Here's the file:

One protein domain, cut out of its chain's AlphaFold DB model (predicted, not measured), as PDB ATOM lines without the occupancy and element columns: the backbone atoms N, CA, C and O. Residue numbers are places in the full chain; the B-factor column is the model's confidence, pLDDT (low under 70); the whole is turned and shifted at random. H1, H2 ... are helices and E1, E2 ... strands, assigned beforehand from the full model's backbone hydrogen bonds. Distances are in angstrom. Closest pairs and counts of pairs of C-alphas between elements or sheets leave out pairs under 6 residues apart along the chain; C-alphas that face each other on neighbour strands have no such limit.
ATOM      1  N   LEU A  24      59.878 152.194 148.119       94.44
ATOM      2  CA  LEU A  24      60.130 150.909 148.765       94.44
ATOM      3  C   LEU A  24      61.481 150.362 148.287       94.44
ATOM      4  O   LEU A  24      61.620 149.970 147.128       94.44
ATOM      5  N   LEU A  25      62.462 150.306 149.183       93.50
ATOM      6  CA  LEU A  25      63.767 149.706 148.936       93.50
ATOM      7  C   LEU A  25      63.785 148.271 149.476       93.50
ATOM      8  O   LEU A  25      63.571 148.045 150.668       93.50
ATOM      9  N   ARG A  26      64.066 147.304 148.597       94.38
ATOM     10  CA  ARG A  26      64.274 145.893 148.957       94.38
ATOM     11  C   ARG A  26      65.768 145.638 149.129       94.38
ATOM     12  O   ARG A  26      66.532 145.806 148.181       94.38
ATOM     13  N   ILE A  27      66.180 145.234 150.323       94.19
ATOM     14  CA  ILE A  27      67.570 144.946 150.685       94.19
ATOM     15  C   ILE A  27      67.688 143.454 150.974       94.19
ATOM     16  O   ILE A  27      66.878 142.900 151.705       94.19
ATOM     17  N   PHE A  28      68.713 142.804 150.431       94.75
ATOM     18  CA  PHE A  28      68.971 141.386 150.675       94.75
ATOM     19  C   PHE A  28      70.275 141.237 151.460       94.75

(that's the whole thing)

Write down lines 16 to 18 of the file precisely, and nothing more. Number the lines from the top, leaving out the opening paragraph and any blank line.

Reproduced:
ATOM     16  O   ILE A  27      66.878 142.900 151.705       94.19
ATOM     17  N   PHE A  28      68.713 142.804 150.431       94.75
ATOM     18  CA  PHE A  28      68.971 141.386 150.675       94.75